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Allen Harris was drenched with sweat under his rain poncho. “What’s the point?” he asked no one as he sloshed through oily puddles, “I’m soaked anyway…” Allen had often thought he wasn’t really built for bad weather. He always seemed to crave more sun than the clouds would allow—he ached to feel those rays warming his bare skin. Even the paleness of that skin had come to bother him; every time he looked at himself in the mirror, he became more convinced he would look better with a tan. But much more than this vague sense of spending each day in a climate unsuited to him, for years Allen’s dreams had been trying to tell him he actually belonged to the desert.
These dreams (nightmares, really) had been haunting Allen’s nights at least once a week for as long as he could remember. Consistently vague, often completely devoid of any visual image, one of two details never missing from these nightmares was the piercing sun and the hot, dry air warmly prickling his skin. The other detail, if it could be called that, was a feeling of depthless grief and loss, the desert trying to offer its warmth as solace, and the sense that, as hollow a comfort as that warmth might be, it was the only thing in the world he had left to hold onto.
Usually, Allen’s mood would begin to lighten a bit with each new sign of the coming spring, but that particular morning Allen found himself wishing for a longer winter. The snows had come regularly in the previous weeks, leaving a constant blanket of soft white on the ground a foot or two thick. Allen had of course grown tired of it before long, but he was missing it now. A warm spell had melted most of the snow into frigid, muddy slush, but had left the sunlight trapped behind dull grey clouds. Now, the entire world seemed grey—not just the sky, but the earth below, and everything and everyone on it.
He ducked under a bright yellow awning to light another cigarette. He hated the habit, but clung to it stubbornly—it was one of the few things that connected him to his past. “Habit” is just another way of saying “memory”, isn't it? He couldn't remember when or why he had started smoking, but at least it was proof of a life before this one—this life barely five years old, without a childhood or even a family. Five years was as far back as Allen could remember.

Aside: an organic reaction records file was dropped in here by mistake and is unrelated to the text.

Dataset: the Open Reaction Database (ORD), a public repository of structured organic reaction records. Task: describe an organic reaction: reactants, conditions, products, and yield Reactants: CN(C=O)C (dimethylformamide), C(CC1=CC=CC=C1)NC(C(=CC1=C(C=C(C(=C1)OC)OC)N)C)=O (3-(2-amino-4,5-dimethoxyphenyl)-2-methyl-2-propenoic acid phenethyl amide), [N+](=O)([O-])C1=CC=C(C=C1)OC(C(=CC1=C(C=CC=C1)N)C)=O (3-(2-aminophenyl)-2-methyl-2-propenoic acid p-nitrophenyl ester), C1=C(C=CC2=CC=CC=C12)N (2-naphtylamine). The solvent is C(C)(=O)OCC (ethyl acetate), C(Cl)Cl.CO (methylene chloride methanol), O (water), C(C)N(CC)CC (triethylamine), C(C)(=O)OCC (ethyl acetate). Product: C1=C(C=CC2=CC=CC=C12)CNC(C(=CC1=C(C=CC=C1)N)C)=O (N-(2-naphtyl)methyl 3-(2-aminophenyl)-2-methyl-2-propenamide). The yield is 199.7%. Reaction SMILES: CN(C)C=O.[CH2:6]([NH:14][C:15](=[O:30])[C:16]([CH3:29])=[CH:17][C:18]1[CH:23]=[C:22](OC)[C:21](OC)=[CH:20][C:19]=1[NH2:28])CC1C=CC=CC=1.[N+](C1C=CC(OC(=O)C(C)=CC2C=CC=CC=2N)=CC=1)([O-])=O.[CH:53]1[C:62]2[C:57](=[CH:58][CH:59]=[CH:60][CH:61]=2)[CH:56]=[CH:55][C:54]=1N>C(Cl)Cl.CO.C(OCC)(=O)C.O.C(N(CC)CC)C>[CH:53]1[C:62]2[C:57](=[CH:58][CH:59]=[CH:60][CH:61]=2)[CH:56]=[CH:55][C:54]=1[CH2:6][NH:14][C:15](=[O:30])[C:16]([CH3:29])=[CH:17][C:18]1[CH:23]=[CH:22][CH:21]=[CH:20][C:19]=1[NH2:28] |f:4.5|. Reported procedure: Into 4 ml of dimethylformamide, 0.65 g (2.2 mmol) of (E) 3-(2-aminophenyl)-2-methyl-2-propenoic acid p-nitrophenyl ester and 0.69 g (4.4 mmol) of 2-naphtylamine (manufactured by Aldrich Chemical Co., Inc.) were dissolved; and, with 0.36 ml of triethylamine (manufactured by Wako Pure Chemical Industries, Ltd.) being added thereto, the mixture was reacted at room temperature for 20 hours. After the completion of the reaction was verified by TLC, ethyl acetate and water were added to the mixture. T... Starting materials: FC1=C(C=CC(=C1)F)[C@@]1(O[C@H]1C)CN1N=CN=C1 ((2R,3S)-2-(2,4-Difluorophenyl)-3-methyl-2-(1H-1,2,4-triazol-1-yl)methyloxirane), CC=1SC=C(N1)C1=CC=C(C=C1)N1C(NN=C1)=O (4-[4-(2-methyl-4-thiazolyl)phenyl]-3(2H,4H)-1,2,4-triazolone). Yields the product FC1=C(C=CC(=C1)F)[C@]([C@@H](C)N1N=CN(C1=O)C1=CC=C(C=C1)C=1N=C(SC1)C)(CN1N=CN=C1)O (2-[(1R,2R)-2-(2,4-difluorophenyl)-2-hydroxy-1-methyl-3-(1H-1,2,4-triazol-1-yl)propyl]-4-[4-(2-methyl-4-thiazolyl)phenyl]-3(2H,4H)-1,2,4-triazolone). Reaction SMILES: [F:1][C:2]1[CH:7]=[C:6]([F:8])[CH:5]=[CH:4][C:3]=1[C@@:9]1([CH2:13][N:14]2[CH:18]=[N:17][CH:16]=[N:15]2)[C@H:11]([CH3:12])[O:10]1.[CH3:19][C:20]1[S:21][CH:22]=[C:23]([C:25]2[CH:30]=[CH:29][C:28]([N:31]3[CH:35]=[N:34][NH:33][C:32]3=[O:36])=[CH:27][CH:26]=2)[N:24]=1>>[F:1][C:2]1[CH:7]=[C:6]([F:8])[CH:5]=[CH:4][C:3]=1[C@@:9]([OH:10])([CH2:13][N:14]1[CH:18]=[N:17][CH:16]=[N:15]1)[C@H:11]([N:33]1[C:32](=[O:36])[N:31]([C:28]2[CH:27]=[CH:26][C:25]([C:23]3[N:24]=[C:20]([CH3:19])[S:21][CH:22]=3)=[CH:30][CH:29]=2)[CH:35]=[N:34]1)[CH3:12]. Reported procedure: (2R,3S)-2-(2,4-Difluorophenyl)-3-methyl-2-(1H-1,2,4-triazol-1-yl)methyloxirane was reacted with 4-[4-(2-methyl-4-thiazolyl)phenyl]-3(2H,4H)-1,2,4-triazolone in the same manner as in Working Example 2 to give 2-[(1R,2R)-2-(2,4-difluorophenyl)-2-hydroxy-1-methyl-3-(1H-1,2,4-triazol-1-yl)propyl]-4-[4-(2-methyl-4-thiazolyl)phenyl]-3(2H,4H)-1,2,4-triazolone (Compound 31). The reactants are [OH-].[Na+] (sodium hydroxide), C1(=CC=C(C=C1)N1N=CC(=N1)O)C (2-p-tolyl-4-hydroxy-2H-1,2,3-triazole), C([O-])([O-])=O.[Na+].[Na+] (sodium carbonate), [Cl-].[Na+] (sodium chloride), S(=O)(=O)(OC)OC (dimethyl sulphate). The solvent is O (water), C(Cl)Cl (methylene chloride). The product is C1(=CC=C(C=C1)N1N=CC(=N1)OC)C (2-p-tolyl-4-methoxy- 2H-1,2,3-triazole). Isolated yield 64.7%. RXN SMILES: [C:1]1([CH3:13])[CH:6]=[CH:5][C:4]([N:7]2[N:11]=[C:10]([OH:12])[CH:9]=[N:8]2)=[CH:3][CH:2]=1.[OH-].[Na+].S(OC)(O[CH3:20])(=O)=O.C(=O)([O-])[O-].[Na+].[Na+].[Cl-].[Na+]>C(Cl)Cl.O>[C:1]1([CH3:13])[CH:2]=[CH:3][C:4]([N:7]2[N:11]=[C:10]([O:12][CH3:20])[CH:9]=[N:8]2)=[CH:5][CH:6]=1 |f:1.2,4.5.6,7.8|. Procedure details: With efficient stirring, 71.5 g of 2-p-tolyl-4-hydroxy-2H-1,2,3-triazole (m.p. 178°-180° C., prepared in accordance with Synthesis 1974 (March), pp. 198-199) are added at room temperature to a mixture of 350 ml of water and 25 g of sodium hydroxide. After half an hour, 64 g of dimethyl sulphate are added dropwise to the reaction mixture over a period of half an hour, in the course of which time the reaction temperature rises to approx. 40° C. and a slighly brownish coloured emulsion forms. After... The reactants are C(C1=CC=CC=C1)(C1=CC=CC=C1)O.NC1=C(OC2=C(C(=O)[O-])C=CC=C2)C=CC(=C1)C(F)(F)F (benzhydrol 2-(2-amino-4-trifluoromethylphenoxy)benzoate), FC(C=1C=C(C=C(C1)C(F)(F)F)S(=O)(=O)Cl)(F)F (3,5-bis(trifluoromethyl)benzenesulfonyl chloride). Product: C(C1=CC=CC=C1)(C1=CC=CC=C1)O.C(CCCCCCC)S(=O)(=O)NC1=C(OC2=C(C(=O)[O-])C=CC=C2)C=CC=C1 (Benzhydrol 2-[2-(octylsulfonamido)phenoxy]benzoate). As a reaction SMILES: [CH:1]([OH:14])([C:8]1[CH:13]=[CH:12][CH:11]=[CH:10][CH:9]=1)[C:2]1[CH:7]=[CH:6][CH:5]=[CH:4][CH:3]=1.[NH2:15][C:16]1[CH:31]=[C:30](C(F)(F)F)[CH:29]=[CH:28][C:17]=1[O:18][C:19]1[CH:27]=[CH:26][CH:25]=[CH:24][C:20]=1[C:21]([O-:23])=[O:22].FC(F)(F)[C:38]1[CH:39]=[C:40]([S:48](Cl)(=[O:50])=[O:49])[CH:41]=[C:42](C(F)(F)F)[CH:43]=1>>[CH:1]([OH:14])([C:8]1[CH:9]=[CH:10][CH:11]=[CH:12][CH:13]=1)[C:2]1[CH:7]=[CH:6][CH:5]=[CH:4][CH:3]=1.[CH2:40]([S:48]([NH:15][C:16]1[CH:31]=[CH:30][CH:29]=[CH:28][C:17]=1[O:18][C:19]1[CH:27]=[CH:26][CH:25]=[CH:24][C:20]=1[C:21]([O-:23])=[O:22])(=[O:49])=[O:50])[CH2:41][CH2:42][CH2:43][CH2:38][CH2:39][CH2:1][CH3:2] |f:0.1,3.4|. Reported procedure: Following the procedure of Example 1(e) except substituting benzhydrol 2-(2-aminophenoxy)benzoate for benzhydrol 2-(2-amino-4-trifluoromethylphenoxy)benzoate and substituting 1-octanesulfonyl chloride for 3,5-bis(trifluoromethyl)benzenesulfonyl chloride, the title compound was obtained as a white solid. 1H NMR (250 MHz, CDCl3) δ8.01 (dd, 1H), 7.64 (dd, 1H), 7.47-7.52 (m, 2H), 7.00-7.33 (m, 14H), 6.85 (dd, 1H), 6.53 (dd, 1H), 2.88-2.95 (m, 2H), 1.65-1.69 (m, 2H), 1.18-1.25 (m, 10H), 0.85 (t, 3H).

He tried to be happy, to live in the present and forget the fact that he had no greater store of memories than a first-grader. He had listened with secret envy to people reminiscing about their childhoods, wishing he could recall just some small fragment of his own. It was an odd habit, missing things you couldn’t remember having in the first place. But just like smoking, it was at least something familiar he could cling to.
Allen arrived at the train station to find it nearly deserted. He could see only two other people huddled under the red-tiled roof of the shelter. They were both smarter than Allen, wearing breathable coats and carrying umbrellas, instead of suffocating their skin under a plastic poncho. Allen walked past them without meeting their eyes, all the way to the end of the platform. He paced back and forth across its width, wondering if the two strangers could tell how anxious he was. He was heading into the city for his first session with a psychiatrist and hypnotherapist—a Dr. Evan T. Hull. Normally, Allen enjoyed his visits to the city. It was easy to be anonymous there; he was a stranger to everyone, and they were strangers to him. Nobody cared about his past there. It was like everyone could just be who they were right at that moment, and didn't need to be anything more.
As he sat on the damp wooden bench, the morning sun finally peeked through the clouds. He stared down the length of the tracks, polished like mirrors and reflecting the new light. Two shining streaks of silver running through a shadowy forest would soon bring the train that would take him to the city. The forest was so thick, Allen couldn't see how any light was getting through the canopy. It seemed impenetrable, yet there the light was, plainly glinting from the edges of the rails. Where first, it struck him as hopeful and brave--defiant, even--the way it shone in that shadowy place, it now seemed oppressed by the heavy dark of the boughs overhead, a feeble flame about to be smothered. A shiver ran down Allen’s back, and he shook himself back to reality. Luckily, the train would arrive soon, and he could leave the deep dark of the forest behind.
Unfortunately, Allen would soon have to plumb the murky depths of his own memory. It was long overdue, if he was honest with himself. He had spent too many nights losing sleep over some obscure tragedy from a time and place he couldn’t recall being a part of. Allen had finally made a decision to do whatever he could to recover his missing past, and seeing Dr. Hull was the next logical step. He needed to take that step, no matter how much it terrified him. He had read somewhere that amnesia could be caused by a traumatic event, and the possibility of uncovering something so horrific that his mind had chosen to wipe out his entire past filled him with dread. Almost as distressing was the idea of a complete stranger (doctor or otherwise) poking around in the darkest corners of his mind. As the train appeared in the distance, his stomach worsened from the anxious tickle of butterflies to a wrenching nausea.